How to Work Within Google’s Drug Term Policies
To begin, you can review Google’s Healthcare and Medicine Advertising Policies HERE. You’ll find they are strict in that they clearly outline the types of products and services that can’t be advertised while at the same time being frustratingly non-exhaustive (meaning Google can add to them as they see fit at any time). Why is that frustrating? Well, in quite a few instances we have tried to run ads for terms that do not appear on Google’s official list of restricted drug terms, yet the ad gets disapproved anyways and Google leaves no room for negotiating.
That said, if you’ve landed on this blog post chances are you’re already familiar with Google’s advertising policies and you’re looking for a way to dodge them. You can try to ‘get around’ Google’s policies but we highly discourage it – they’ll catch-up up to you eventually and you risk your entire account being suspended. Not to mention, Google’s policies are in place for a reason and usually balance what’s best for searchers and advertisers.
Learn About the Certification Process for Your Industry
This article may be referenced by a number of different industries: health insurance, pharmaceutical manufacturers, online pharmcies, non-profits, addiction treatment centers etc. Since this article was first written back in 2018, Google has developed certification programs for most of these verticals. Once you complete the certification process, far more marketing and advertising options will become available to you. Learn more about how to apply for certification HERE.
Targeting Restricted Drug Terms Through Paid Advertising Actually Isn’t That Effective
It’s our experience that targeting drug terms directly is not the most effective way of attracing new patients. Sometimes we are surprised at the level of effort that’s put into strategies designed to target people searching for drug terms specifically. It’s often not an effective strategy because normally searchers who know a drug term well enough to Google search for it aren’t actually the type of patients you are looking to bring through the door. They may be researchers, informational searchers etc. but rarely are they potential patients looking for a solution to their ailment. Potential patients don’t necessarily know what restricted drug terms to search for. We recommend putting some time into researching how to meet your target audience where they’re at.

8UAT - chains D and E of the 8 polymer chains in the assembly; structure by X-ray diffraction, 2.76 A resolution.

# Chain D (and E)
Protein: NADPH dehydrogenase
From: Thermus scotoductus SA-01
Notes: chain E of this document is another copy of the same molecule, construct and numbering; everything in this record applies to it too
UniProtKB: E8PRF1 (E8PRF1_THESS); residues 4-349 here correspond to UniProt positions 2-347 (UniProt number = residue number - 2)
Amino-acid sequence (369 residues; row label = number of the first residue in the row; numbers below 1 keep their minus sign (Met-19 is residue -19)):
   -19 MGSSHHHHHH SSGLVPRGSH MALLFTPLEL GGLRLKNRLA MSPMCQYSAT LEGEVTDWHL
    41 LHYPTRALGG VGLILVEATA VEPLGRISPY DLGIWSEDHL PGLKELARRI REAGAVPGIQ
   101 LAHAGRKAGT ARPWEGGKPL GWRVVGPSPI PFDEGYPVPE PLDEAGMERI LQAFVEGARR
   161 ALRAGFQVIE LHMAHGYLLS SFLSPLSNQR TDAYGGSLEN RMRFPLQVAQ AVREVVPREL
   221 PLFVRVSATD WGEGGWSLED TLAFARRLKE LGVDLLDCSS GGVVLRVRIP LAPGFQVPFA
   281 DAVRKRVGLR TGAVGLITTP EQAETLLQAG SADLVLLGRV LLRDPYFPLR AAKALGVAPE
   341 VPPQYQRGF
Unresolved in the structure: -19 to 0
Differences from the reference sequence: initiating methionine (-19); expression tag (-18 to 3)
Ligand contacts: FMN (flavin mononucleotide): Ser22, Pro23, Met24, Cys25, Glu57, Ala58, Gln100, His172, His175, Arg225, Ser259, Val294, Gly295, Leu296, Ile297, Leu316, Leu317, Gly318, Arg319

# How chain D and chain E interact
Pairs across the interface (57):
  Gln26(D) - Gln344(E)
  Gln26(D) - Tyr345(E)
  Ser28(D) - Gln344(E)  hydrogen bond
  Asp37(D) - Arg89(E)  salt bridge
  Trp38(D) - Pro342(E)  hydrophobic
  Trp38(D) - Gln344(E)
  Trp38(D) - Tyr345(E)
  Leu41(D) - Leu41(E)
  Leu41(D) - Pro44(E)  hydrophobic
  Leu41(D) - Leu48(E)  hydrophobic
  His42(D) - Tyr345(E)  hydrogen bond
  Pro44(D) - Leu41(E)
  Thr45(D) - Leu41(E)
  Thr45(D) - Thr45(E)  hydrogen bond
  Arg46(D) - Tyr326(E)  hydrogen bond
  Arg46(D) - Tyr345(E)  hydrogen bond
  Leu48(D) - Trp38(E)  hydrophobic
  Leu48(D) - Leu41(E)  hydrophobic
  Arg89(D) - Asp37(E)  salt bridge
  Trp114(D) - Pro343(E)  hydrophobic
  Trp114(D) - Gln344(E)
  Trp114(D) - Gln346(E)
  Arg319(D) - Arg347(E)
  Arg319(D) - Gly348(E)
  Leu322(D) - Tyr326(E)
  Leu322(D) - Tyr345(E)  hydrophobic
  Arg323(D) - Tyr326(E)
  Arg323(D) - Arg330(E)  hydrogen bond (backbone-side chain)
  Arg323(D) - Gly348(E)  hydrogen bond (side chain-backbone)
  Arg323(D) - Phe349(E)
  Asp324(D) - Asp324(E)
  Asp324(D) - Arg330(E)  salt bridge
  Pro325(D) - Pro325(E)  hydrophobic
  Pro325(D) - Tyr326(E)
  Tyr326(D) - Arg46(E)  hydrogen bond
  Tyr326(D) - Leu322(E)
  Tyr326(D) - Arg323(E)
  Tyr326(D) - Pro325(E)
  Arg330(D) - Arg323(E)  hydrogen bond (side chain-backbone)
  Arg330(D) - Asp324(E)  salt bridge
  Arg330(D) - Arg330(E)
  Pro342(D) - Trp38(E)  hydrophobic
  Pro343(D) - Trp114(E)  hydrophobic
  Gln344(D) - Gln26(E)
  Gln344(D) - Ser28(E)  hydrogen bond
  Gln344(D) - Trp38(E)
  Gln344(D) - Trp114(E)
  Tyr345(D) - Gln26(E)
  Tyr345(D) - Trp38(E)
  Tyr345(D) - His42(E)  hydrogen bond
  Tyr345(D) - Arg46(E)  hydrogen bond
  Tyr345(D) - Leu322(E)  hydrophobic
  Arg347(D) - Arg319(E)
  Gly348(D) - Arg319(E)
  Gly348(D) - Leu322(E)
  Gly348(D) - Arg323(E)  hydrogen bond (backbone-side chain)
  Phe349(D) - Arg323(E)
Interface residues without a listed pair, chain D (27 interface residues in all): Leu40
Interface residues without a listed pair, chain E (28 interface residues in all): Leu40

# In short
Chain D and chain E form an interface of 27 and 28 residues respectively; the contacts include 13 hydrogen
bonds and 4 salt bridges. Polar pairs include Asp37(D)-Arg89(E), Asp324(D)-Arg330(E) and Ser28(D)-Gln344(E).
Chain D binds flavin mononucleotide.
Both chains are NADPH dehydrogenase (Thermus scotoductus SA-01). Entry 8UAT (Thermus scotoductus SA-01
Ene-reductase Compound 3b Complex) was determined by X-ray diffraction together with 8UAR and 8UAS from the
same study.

Here’s Why You Shouldn’t Try Anything Smart
Allow me to highlight a small snippet of Googles Healthcare and Medical advertising policy pertaining to attempts to circumvent their policies:
The following is not allowed:
Engaging in practices that attempt to circumvent or interfere with Google’s advertising systems and processes
Examples: Cloaking; using dynamic DNS to switch page or ad content; manipulating site content or restricting access to so many of your landing pages that it makes it difficult to meaningfully review your ad, site, or account
Manipulating ad text in an attempt to bypass our automated system checks
Examples: Misspelling prohibited words or phrases to avoid ad disapproval; manipulating trademark terms in the ad text to avoid the restrictions associated with the use of that trademark
Here’s a link to a support document that outlines what they’ll do to you if you continually try to outsmart them in their: “What Happens if You Violate Our Policies”.
Balance SEM and SEO (Paid and Organic Search Strategies)
Explore all your marketing channels as some of the our most successful case studies leverage SEO and SEM. Treatment centers and medical practices that publish research articles, blogs, podcasts and video content showcasing their expertise are able to generate interest in their services as well as credibility among their piers through these mixed media formats as well.